Glaucoma may contribute to paracentral scotoma because of a build-up of fluids in the front part of the eyes. Glaucoma contributes to the largest cases of permanent blindness globally.

Optic Neuropathy

Optic neuropathy develops when there is reduced or interrupted blood flow to the optic nerve in the eye. The resulting effect of optic neuropathy can be sudden vision loss.

What Are Common Symptoms of Scotoma?

Scotoma symptoms depend on the causative factors, but a few common symptoms include:

  • Trouble seeing specific details and colors
  • Temporary or permanent vision loss
  • A single or multiple blind spots
  • Headaches and migraines
  • Floaters or dots

Who Is at Risk of Developing a Scotoma?

People with the following risk factors stand an increased chance of developing a scotoma:

  • Stroke
  • Diabetes
  • Glaucoma
  • Multiple sclerosis
  • History of migraines
  • High blood pressure
  • Cardiovascular disease
  • Increased anxiety and stress levels

How Are Scotomas Diagnosed?

Aura in vision can be detected through various methods. These include visual field tests and dilated eye exams.

Visual Field Tests

Also known as a Humphrey visual field test, this procedure involves staring into a bowl-shaped instrument. An eye care specialist performs the procedure and later examines a detailed visual field map of your eyes produced by the machine.

Dilated Eye Exams

Part of the automated visual field test may include dilating your pupils with eye drops. The eye specialist then examines the eye, specifically the optic nerve and retina. This examination can also help determine the type of scotoma.

Are Scotomata Treatable?

Scotoma treatments usually depend on the underlying and causative factors. If a scotoma occurs before a migraine, it will typically go away within an hour or so. Also, scotomas on the outer edges of your vision rarely result in serious vision problems.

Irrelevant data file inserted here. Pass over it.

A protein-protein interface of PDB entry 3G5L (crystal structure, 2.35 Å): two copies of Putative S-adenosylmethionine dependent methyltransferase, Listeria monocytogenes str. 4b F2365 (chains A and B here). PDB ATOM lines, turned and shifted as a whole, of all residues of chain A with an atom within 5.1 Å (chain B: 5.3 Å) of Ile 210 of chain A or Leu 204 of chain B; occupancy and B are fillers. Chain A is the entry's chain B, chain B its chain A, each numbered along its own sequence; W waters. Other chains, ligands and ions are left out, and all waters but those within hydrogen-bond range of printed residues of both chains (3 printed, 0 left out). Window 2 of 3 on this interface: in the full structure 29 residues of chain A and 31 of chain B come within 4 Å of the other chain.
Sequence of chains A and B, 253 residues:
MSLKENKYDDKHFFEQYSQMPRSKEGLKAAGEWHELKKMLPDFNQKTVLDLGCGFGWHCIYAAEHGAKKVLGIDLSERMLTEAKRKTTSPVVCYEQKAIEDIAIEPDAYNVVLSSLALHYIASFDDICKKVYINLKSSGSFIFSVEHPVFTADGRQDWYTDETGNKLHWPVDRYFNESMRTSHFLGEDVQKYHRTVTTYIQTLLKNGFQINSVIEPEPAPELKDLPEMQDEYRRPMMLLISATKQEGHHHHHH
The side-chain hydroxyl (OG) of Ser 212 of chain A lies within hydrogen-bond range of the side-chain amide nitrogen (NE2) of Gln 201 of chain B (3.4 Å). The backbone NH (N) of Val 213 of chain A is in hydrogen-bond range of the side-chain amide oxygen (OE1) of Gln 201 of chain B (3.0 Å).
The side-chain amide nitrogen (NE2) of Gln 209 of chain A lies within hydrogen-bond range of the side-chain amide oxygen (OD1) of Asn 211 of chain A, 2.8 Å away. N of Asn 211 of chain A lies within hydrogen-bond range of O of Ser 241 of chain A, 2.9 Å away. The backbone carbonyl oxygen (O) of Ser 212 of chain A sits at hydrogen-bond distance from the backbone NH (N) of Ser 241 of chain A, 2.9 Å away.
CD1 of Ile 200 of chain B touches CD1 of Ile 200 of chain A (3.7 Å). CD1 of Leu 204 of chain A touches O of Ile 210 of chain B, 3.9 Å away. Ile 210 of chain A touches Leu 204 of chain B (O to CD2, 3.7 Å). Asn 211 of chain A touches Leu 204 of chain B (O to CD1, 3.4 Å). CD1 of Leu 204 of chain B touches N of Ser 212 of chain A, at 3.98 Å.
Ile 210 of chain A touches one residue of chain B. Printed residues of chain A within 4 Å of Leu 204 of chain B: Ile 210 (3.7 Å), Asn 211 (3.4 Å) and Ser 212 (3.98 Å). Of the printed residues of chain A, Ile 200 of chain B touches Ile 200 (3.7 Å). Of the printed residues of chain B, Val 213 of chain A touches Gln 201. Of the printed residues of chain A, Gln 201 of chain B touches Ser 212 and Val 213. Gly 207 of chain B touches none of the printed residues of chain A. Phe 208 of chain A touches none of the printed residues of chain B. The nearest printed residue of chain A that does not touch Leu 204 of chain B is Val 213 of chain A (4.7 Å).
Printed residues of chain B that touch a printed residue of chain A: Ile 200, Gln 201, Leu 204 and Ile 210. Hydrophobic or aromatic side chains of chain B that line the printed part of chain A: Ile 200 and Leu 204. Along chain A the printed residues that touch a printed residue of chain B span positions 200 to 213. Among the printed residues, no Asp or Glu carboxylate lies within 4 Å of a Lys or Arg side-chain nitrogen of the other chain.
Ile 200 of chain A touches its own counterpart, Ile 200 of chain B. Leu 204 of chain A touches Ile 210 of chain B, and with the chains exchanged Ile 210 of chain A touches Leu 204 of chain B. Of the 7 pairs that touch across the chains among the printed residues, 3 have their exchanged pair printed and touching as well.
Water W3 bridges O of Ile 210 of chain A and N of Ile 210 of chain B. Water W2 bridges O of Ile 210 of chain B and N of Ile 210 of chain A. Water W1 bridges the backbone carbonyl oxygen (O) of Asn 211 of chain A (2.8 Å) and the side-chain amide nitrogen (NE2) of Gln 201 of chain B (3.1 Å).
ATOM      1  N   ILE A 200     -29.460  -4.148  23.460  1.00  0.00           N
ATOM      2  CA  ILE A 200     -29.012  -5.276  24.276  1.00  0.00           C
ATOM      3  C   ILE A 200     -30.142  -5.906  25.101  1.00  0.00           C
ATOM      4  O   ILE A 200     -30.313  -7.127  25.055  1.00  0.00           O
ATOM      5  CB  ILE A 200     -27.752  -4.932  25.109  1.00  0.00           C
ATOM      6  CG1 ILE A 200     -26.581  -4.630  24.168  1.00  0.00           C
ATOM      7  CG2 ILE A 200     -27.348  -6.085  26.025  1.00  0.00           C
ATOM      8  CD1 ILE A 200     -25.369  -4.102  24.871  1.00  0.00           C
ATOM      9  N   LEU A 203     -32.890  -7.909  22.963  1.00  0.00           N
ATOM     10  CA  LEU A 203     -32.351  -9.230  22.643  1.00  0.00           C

Scotoma in the center of your vision cannot be corrected with surgery, glasses or contact lenses. An ophthalmologist may recommend certain aids to augment your decreased vision in such cases. These vision aids may include:

  • Use large fonts on your phone and watch faces
  • Filters that reduce computer screen glare
  • Switching to audiobooks and machine voice readers
  • Magnifying glasses, stand magnifiers, and hand-held magnifiers to enlarge text.

The ultimate result of scotomas depends on what type you are diagnosed as having. It’s important to see an eyecare professional when you notice any of signs and symptoms of scotomas.


  1. Impact of Stimulated Central Scotomas on Visual Search in Natural Scenes. (September 2013). National Center for Biotechnology Information.
  2. Cecocentral Stomata: A Neuro-Opthalmic Revisionist Approach. (June 2015). Investigative Ophthalmology & Visual Science.
  3. Glaucoma in Adults – Screening, Diagnosis, and Management. (January 2021). Journal of the American Association.
  4. Coffee and Doughnut Maculopathy: A Cause of Acute Central Ring Scotomas. (February 2000). British Journal of Ophthalmology.
  5. Patient Awareness of Binocular Central Scotoma in Age-Related Macular Degeneration. (September 2012). Journal of the American Academy of Optometry.
  6. Visual field defects of optic neuritis in neuromyelitis optica compared with multiple sclerosis. (June 2010). BMC Neurology.

The information provided on this page should not be used in place of information provided by a doctor or specialist. To learn more, read our Privacy Policy and Editorial Policy pages.